Andreas Gursky

Andreas Gursky's photographs need no introduction. Before Gursky, art photography rarely dealt with both scale and imagination, and allusions to elaborately constructed realities were usually less than subtle. Gursky's new show at the White Cube Bermondsey (opens in new tab) is being presented as something of a departure for the German artist, chiefly for the rather more obvious use of post-production work in the creation of his epic, wall-sized images. His photo manipulation was always in quiet service of the final image, creating a kind of exaggerated hyper-reality that the artist seemed to suggest was the only possible way of taking in the subject matter at hand - be it a supermarket, stock exchange, crowded beach or towering city.
The White Cube show transcends this monumental realism in favour of set-ups that are explicitly false, even though the image surface itself is still almost overwhelmingly crisp and perfect. Rather than the accidental palaces of capitalism and consumption, we have the world of pop culture and its shadowy, imaginary denizens. Leading the charge is the 'Superhero' series, a collection of four anonymous, quasi-tragic portraits of Batman, Superman, Spiderman and Ironman set against a series of blankly impassive backdrops. These are explicit flights of fantasy, in which Batman - brooding more than Christian Bale himself - stands silhouetted before a mercenary on a tropical beach, Superman sits desultorily in a volcanic landscape, Ironman and Pepper Potts entwine themselves in yet another exotic location and Spiderman stands outside Renzo Piano's Tokyo Hermès, meeting his alter ego Tobey Maguire.
Each compositional element is quite clearly that - something separate, combined - these aren't going to be mistaken for film stills, even though some of the imagery has been taken straight from official studio shots. Instead, they bring to mind the doomed but improbable solitude conjured in the work of Caspar David Friedrich - the figure adrift in a roiling, superhuman landscape.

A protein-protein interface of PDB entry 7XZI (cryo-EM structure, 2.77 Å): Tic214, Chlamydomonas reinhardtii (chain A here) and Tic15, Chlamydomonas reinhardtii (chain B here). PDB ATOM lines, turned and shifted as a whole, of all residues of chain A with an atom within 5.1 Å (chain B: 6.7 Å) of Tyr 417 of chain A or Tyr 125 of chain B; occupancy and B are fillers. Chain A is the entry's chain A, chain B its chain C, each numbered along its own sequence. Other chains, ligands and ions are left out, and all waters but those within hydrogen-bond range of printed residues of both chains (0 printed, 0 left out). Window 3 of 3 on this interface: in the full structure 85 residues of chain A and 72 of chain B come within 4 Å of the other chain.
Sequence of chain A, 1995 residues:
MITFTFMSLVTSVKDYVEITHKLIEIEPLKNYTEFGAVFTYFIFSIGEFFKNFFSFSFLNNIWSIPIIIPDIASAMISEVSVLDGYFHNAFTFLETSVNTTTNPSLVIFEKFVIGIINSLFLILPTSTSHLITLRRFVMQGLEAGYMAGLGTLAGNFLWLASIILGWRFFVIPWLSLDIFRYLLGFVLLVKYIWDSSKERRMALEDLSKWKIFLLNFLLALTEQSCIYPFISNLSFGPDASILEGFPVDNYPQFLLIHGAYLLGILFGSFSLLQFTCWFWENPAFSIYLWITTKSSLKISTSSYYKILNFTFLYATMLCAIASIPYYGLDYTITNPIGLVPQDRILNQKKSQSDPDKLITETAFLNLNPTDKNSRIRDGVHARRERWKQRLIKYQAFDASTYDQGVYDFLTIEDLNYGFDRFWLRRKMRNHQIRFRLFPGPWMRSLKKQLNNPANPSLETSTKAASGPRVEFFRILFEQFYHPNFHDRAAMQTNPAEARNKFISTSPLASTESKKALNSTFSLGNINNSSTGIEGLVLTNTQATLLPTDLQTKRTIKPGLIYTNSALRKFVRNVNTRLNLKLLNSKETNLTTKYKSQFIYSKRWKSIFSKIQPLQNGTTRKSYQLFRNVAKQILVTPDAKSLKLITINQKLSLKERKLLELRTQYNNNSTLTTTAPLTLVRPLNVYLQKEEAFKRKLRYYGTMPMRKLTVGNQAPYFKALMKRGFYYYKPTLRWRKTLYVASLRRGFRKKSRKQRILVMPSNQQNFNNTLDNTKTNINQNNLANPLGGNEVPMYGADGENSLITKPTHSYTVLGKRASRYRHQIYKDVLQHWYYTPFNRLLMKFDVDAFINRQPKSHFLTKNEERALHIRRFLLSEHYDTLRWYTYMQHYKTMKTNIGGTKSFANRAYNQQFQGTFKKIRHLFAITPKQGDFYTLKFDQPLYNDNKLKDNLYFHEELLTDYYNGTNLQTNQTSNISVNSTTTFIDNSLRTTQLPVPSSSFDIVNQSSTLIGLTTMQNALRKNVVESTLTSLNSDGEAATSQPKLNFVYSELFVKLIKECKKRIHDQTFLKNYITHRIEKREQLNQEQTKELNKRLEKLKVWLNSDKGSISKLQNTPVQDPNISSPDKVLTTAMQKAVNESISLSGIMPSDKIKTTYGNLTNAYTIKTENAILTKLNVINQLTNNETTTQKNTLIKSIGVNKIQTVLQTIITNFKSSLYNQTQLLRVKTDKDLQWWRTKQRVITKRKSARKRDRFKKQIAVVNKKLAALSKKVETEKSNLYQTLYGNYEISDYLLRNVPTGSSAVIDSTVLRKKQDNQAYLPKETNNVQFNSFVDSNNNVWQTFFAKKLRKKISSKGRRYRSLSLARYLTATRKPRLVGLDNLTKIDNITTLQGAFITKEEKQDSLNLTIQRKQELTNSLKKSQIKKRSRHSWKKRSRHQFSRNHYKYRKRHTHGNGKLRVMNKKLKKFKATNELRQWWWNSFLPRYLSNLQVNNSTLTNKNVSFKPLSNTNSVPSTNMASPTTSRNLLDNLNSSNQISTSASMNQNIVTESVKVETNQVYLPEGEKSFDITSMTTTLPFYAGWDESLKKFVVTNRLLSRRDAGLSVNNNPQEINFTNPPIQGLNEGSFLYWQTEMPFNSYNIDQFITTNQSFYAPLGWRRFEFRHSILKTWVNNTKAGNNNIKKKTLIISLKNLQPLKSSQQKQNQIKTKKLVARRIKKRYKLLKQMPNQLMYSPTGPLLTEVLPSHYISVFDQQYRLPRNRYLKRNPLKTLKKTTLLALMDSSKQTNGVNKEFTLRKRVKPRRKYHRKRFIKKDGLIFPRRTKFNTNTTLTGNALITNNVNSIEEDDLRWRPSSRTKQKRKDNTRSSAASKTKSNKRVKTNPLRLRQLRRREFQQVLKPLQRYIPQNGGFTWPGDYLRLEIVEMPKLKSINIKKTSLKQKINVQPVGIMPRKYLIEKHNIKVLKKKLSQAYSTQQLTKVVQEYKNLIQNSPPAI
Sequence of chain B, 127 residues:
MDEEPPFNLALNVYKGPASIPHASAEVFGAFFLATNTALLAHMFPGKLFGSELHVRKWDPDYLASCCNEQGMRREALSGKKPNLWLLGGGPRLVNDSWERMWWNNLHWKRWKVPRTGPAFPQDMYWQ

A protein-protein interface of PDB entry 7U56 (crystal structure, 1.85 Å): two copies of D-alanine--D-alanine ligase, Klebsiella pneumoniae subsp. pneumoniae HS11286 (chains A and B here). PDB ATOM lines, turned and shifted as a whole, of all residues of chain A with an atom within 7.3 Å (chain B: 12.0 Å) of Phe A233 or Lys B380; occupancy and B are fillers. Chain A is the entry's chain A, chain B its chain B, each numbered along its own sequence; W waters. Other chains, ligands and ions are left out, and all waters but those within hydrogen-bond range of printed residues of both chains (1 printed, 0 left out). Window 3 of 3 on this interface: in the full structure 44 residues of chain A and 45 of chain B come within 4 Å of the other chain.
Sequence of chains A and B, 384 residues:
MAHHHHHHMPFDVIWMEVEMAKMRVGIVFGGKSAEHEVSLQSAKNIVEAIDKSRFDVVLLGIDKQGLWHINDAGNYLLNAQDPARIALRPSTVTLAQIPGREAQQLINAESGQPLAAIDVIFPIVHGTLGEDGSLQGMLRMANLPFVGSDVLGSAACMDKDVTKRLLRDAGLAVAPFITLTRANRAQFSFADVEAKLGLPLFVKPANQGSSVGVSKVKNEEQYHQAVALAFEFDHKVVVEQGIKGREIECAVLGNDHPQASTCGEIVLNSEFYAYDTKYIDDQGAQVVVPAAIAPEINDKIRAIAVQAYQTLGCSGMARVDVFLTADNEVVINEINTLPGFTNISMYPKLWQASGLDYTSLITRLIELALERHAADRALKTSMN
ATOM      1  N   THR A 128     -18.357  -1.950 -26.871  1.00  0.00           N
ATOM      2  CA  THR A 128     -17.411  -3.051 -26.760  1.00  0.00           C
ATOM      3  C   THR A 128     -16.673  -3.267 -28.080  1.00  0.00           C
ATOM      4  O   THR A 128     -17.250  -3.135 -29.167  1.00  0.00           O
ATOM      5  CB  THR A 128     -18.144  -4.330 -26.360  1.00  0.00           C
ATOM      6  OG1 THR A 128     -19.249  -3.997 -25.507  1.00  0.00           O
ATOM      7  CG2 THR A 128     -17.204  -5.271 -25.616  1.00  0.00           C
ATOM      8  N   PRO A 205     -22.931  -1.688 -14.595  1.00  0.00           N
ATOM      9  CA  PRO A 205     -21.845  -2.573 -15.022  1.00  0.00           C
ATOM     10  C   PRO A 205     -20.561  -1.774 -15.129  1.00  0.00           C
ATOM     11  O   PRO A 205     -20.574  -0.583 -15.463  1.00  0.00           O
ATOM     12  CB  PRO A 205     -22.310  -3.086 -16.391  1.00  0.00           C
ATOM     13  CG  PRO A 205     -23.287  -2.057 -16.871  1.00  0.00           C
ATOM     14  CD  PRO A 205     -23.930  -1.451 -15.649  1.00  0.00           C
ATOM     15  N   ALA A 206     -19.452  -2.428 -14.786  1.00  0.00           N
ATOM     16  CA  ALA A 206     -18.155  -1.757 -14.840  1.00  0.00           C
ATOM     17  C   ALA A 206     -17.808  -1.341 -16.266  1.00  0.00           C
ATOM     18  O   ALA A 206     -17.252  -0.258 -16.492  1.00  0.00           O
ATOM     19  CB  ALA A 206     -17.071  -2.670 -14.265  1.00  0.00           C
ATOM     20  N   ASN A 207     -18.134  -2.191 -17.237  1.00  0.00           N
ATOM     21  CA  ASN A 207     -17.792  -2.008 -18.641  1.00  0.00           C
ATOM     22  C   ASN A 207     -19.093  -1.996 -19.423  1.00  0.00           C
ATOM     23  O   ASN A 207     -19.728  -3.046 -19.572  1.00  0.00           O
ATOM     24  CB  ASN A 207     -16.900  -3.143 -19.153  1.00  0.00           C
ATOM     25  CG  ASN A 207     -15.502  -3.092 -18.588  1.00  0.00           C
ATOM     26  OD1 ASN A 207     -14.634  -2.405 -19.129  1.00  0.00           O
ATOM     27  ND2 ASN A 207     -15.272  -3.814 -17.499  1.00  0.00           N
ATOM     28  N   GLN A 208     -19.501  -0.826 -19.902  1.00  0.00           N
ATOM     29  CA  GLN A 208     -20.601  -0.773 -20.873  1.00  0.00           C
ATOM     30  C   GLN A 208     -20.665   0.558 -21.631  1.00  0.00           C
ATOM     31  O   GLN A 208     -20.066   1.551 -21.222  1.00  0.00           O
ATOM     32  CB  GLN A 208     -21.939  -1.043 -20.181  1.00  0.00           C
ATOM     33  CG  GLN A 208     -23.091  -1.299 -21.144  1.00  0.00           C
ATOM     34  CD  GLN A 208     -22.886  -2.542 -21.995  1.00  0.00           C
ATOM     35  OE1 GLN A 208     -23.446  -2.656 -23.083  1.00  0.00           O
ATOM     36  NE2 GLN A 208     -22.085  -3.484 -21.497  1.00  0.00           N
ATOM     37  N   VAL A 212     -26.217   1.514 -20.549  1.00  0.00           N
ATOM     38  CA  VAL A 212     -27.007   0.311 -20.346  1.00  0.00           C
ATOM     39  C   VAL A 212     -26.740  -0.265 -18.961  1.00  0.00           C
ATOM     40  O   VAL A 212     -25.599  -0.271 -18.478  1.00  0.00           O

Other works are also infused by the artist's new boldness with his tools. The twin images Lehmbruck I and Lehmbruck II offer up a new kind of curation. Using Duisburg's Lehmbruck Museum as their starting pointing, the pair treat the art gallery as a playground, scattering contemporary classics around to remind us of the physical impossibility of making our relationship with art and its display utterly perfect. In contrast, Gursky's overview imagery of two big German festivals, Kirchentag and May Day IV, are almost like the aftermath of a great disaster, scattered, blurred limbs and haunted faces.
The romance of scale has never been so slickly rendered. Abstracted visions of Bangkok's neon-drenched waterfront contrast with a dirt road in Spain, transformed by car headlights into a Martian landscape, while the image of a German asparagus farm is on more familiar Gursky territory - the abstraction of the everyday, writing the prosaic so massively large so as to draw attention to the intricacies and beauty of the otherwise banal and industrialised. A close up of a Constable is treated like the curves and tarmac of a virgin race course, while his reassembled satellite imagery of Antarctica is cropped and re-sized so as to create a painterly representation of an 'impossible' view, a continent rendered as a fine white powder.
At times, the monumental scale of these images threatens to transcend the surroundings of the White Cube Bermondsey, one of London's most impressive private gallery spaces. This, the photographer's first London show for seven years, is something to behold in the flesh.


144-152 Bermondsey Street
London SE1 3TQ

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Jonathan Bell has written for Wallpaper* magazine since 1999, covering everything from architecture and transport design to books, tech and graphic design. He is now the magazine’s Transport and Technology Editor. Jonathan has written and edited 15 books, including Concept Car Design, 21st Century House, and The New Modern House. He is also the host of Wallpaper’s first podcast.